Wednesday, December 31, 2008

Digital Copy

I am now the happy owner of a Blu-Ray Disc player. For Christmas, I've just bought a copy of "The Dark Knight", the last Batman movie, which was basically the most awaited BD of the year. It is truly a great movie, I love it! You can read the review on High-Def Digest if you are intersted.

The package included an authorization code to download a Digital Copy from the Warner Bros. Internet site. Cut&paste from the WB support information FAQ:
What is a Digital Copy? Digital Copy is a Windows Media™ compatible copy of a movie which can be quickly and legally transferred from a purchased DVD to a PC or PlaysForSure™ portable media device.

How do I get started? To use Digital Copy, you will need a PC running Windows XP or Windows Vista, Windows Media Player 10 or above, a DVD-ROM drive, and an Internet connection. No downloading is required but you'll need to connect to the Internet the first time you run the disc to enter a special code to get your copy of the movie.

So I downloaded the Digital Copy of "The Dark Knight" in a couple of hours: there are two separate Windows Media files. The first one is 2 GB, 720x400 at 25 fps format with an average bit-rate of 4.5 Mb/s and includes five languages: English, French, Spanish, German and Italian. The second one is 625 MB, 320x176 at 25 fps format with an average bit-rate of 600 kb/s and includes only one language (Italian, in my case). The quality looks good, but nothing comparable to Blu-Ray, of course.

Oh, and by the way, be very careful with your authorization code:
How many times can my authorization code be used? The authorization code can be used once. One authorization code will provide 1 PC and 1 portable media device copy license.

Tuesday, December 23, 2008

NanoTouch Display

In collaboration with the Hasso Plattener Institute in Potsdam, Germany, Microsoft R&D argued that the key to touch-enabling very small devices is to use touch on the device backside. In order to study this, they have created the 2.4” prototype device shown here.

In a user study, participants completed a pointing task successfully across all display sizes when using a back-of device interface. The touchscreen-based control condition, in contrast, failed for screen diagonals below 1 inch, because the user’s fingers occlude contents and prevent precision.

The project webpage is here, including a paper (PDF) submitted to the Computer and Human Interaction conference.

Grid Streaming

FilmOn is a Video-On-Demand (VOD) Internet service using a cluster of net-based computers to let people watch broadcast quality movies over a basic broadband connection: the computer cluster helps shrink the films so the high-quality images can be sent through the available connection bandwidth.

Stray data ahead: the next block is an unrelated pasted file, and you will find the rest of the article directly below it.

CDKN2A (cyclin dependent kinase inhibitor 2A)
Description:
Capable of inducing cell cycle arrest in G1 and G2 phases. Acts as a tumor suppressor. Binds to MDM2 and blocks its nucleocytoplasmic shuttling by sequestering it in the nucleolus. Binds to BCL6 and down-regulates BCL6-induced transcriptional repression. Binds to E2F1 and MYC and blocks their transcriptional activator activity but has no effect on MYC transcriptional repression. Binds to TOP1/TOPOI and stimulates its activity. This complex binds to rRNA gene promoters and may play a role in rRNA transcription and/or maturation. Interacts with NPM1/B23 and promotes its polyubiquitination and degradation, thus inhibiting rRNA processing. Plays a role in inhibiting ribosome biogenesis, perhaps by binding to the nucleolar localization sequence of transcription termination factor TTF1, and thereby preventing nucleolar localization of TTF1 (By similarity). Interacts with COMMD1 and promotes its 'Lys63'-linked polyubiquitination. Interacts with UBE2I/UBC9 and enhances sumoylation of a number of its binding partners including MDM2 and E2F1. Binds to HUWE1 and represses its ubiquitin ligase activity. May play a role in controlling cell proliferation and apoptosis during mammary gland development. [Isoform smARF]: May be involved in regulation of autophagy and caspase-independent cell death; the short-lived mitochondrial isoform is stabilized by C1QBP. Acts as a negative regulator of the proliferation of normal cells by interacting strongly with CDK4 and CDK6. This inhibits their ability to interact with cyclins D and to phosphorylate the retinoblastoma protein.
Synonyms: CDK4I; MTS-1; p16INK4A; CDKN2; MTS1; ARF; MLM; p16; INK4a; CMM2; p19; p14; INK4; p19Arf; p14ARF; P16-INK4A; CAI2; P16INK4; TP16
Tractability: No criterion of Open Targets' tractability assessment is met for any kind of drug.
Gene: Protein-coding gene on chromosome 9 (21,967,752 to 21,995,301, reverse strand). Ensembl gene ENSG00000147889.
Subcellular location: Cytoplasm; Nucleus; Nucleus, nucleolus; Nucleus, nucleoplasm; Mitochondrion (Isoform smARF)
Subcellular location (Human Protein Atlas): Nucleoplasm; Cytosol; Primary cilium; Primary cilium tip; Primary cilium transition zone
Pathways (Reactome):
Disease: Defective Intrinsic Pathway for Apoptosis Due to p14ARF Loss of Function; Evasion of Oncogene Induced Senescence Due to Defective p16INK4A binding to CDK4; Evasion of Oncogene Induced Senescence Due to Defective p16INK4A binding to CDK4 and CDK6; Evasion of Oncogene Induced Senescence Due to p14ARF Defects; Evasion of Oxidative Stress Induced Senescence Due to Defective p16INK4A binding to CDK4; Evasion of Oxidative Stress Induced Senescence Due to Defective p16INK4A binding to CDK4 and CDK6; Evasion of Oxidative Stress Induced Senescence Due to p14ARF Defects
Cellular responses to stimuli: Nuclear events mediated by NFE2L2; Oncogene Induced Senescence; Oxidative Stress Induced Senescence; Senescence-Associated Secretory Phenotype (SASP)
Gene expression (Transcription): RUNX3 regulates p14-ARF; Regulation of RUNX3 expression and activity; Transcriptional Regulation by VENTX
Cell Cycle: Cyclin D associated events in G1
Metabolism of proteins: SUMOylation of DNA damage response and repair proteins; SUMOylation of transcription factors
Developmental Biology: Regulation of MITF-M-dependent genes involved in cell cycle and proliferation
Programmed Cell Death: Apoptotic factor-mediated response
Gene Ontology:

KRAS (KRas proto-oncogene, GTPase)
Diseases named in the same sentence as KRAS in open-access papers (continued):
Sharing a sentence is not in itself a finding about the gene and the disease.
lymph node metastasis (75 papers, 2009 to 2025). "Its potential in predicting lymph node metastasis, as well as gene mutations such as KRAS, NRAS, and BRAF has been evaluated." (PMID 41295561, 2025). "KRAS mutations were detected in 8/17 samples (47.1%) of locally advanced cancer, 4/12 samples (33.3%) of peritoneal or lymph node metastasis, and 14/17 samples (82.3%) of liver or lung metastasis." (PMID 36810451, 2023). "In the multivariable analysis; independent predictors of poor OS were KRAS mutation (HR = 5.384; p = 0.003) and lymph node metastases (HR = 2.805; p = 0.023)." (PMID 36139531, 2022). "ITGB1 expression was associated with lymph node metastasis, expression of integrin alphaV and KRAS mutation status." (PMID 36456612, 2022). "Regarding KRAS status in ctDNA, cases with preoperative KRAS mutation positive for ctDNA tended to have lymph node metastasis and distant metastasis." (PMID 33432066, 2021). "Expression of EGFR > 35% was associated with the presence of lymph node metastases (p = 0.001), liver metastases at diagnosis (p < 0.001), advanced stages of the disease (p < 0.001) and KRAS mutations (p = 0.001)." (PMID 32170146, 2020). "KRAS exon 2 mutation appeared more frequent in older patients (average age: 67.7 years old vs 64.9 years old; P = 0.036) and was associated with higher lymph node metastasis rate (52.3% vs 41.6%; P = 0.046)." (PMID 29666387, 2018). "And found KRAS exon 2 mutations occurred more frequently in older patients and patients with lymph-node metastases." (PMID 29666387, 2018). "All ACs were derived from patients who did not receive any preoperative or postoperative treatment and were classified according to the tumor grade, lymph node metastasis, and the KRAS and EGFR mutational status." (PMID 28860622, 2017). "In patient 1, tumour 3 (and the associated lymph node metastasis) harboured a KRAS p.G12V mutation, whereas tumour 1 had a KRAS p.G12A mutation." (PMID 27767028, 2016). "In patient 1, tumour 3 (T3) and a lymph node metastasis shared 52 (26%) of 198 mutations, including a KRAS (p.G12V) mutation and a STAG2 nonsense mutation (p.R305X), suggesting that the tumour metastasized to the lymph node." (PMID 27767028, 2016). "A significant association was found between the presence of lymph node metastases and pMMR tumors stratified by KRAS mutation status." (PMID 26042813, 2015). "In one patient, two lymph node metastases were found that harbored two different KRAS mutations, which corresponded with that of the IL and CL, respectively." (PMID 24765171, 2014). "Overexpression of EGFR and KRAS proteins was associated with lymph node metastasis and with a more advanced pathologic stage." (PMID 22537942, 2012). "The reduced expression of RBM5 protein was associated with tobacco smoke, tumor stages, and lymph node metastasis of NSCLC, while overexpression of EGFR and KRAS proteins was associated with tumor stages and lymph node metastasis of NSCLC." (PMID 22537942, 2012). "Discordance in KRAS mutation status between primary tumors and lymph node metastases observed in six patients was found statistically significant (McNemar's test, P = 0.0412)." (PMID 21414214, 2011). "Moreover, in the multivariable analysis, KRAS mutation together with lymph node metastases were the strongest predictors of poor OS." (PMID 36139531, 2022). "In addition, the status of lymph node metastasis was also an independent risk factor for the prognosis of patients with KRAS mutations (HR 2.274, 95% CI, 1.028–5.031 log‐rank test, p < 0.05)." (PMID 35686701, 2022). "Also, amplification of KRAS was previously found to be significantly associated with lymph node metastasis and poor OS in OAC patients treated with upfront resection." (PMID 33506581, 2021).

Richard Crosby, Chief Scientist, declared "The FilmOn Network Operation Centre makes use of the same grid and cloud technology used by CERN and government agencies. The processing power is spread out across the globe, rather than on a single server. We start off with a few servers in select places and as demand picks up, a fresh cluster kicks in. What makes us different from a traditional grid is that the CPU's actually talk to each other across the global network. So it knows where the loads are and where projected loads will occur."

More details at BBC News.

Monday, December 22, 2008

EBU technical review 2008-Q4

The new edition of the quarterly EBU technical review is available at a new location and includes the following articles:
  • Editorial : Downturns, upturns and media development
  • Evolution of the BBC iPlayer
  • Open source handhelds - a broadcaster-led innovation for BTH services
  • Mobile TV standards: DVB-T vs. DVB-H
  • DSO - the Swedish experience

Friday, December 19, 2008

Sky moves toward 3D broadcast

Sky TV says it has made a significant step towards bringing 3D television to British viewers.

The satellite broadcaster has successfully tested the delivery of 3D programming to a domestic television, via a high-definition set-top box.

Sky has been filming a number of events using 3D cameras over recent months. Such broadcasts would require the use of 3D televisions, not yet available in UK stores, and viewers would need to wear 3D polarising glasses.

Sky says it has gone further by showing that 3D could be delivered into homes, straight to its Sky+HD set-top box, without much difficulty. Sky is stressing it is not making a product launch, but producing a technological demonstration.

Source: BBC News.

Thursday, December 18, 2008

Numonyx goes to 41nm

Numonyx yesterday announced a new line-up of flash memories for wireless, embedded and storage applications built on the advanced 41nm technology, the top-level silicon process in today memory industry.

NAND memory continues to be one of the largest segments of the semiconductor industry, driven primarily by the high levels of digital content found in everything from set-top boxes to mobile phones.

The new Numoyx products will provide manufacturers of mobile phones, personal navigation devices, and other consumer electronics with easy-to-manage and simple-to-design memory solutions and will give consumers significantly more room on their devices to store pictures, videos, songs and operate popular multimedia applications.

Tuesday, December 9, 2008

Intel's advancement in Silicon Photonics

The latest Intel's press release - entitled "Intel's Silicon Photonics Advancement Aims to Accelerate Future Computing, Communications" - unveils a major achievement in Silicon Photonics, an emerging technology using standard silicon to send and receive optical information among computers and other electronic devices, allowing ultra-fast data transfer for future bandwidth-intensive computing applications, such as remote medicine and lifelike 3-D virtual worlds.